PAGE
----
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How brands have changed their marketing tactics in 2020

29 Nov 2022

Marketing budgets have been adjusted and scrutinised during the COVID pandemic for the same reasons all brands tighten their belts during changing times. In the main, most organisations have seen a downturn in sales, yet are battling to stay relevant and front of mind in-line with people’s changing behaviour. It’s been tough, but those that have adjusted and, in some cases, completely changed their marketing strategy have been effective. We’ve looked at some of the ways brands have changed their marketing tactics in 2020 to help them weather the storm.

News and information linked marketing 

News outlets reported astronomical increases in traffic during the first lockdown of 2020. Traffic to the Financial Times (FT) website grew 250 per cent year-on-year in April as coverage of the Coronavirus crisis broke new records for the daily title. The FT said the pandemic resulted in its highest ever levels of consumption and engagement online, smashing previous records set during the EU Referendum. At Reach, which has a network of 70 national and regional news websites including the Mirror, Express and Star titles, said it had more than 10m page views above average during the pandemic.

Savvy brands researched the places where readers were spending their time and used news and information linked marketing to spread their message. Eye-tracking specialist Lumen estimates advertisers and media agencies should expect to generate around 1,600 seconds of attention per 1,000 print impressions usually. During the 19th – 25th March 2020 period, 1,000 newspaper impressions generated an average of 1,936 attentive seconds, an increase of 21%.

Marketing with empathy and storytelling 

Brands that were commercially exploitative during the worst of the pandemic did not fare well. Instead those that showed empathy and used storytelling were much more successful. Many banks, for example, moved to waive overdraft fees, recognising the hardship on their customers. Guinness shifted its focus away from celebrations and pub gatherings around St Patrick’s Day 2020 and instead leaned into a message of longevity and wellbeing and McDonald’s chose to directly address consumer concerns around protecting their health by outlining the precautions they were taking to keep customers and staff safe.

Supporting communities 

There has been lots of goodwill around the COVID pandemic and many brands have shown acts of kindness. From donating to food banks to providing free products for medical workers and even paying employees despite doors being closed. There is no doubt that people will affectionately remember those brands for their generosity and feel-good marketing content that alleviates anxiety and promotes positive messaging will go a long way to enhancing the brand. Pret a Manger supported health workers during the first lockdown by offering all hot drinks to them free of charge as well as 50% off all other items. McDonald’s did the same by offering a free hot or cold drink to NHS workers. Ford, GE, and 3M partnered to repurpose manufacturing capacity and put people back to work to make respirators and ventilators to fight coronavirus. And some alcohol companies including Diageo and AB InBev, repurposed their alcohol-manufacturing capabilities to make hand sanitizer, alleviating short supplies with their: ‘It’s in our hands to make a difference’ message.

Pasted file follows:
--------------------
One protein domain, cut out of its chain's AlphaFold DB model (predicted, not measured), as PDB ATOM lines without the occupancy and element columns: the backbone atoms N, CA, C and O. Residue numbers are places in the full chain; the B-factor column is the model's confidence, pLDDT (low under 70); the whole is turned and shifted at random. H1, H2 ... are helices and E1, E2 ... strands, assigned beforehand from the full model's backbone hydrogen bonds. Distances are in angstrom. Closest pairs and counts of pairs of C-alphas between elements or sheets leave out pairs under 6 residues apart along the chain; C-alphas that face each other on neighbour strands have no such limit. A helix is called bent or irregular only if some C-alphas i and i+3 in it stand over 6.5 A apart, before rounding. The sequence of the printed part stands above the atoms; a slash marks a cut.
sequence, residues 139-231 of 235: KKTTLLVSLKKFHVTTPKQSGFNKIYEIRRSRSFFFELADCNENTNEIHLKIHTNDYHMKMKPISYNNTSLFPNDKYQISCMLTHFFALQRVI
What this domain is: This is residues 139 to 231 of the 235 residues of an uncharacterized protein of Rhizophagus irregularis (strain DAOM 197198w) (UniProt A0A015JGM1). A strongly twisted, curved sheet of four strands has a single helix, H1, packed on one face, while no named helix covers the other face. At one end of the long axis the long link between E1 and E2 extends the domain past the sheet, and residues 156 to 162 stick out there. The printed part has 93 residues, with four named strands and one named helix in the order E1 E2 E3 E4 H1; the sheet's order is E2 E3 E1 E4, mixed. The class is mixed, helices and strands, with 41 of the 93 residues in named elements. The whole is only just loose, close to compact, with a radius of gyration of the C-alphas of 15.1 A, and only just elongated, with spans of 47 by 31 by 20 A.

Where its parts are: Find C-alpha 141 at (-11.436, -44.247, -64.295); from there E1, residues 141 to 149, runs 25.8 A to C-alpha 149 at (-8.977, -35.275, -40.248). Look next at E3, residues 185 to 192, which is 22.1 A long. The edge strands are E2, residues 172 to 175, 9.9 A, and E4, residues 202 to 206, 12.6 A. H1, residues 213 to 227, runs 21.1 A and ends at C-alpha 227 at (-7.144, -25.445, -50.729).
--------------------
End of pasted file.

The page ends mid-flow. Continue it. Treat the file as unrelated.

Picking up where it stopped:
Some of the key takeaways from 2020 are that new and information linked marketing has been hugely successful, online sales have hiked and big business e-commerce platforms such as Amazon and Ebay have spiked whereas traditional high street brands like Primark have simply not been able to operate for large chunks of the year during lockdown. Positioning brands in high traffic areas of footfall in essential retail stores has been paramount to some brand’s success while supporting communities has been a huge advantage for others.

It remains to be seen which brands will have weathered the storm and if their marketing efforts will get them through the next year favourably. However, one thing is for sure, many marketing lessons have been learnt in 2020 as consumers and businesses have shown they can change their behaviour overnight. A healthy campaign requires a marketing blend and true mix of marketing disciplines, it doesn’t pay to put all your eggs in one basket.

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Harriet Bush Harriet's main passion is challenging health inequities and ensuring patient information empowers patients at the point-of-need. She's an active member of the Patient Information (PIF) community and, prior to her tenure at IDS, was a seasoned comms pro working client side with global leaders in and challenger brands in the health and wellness industries.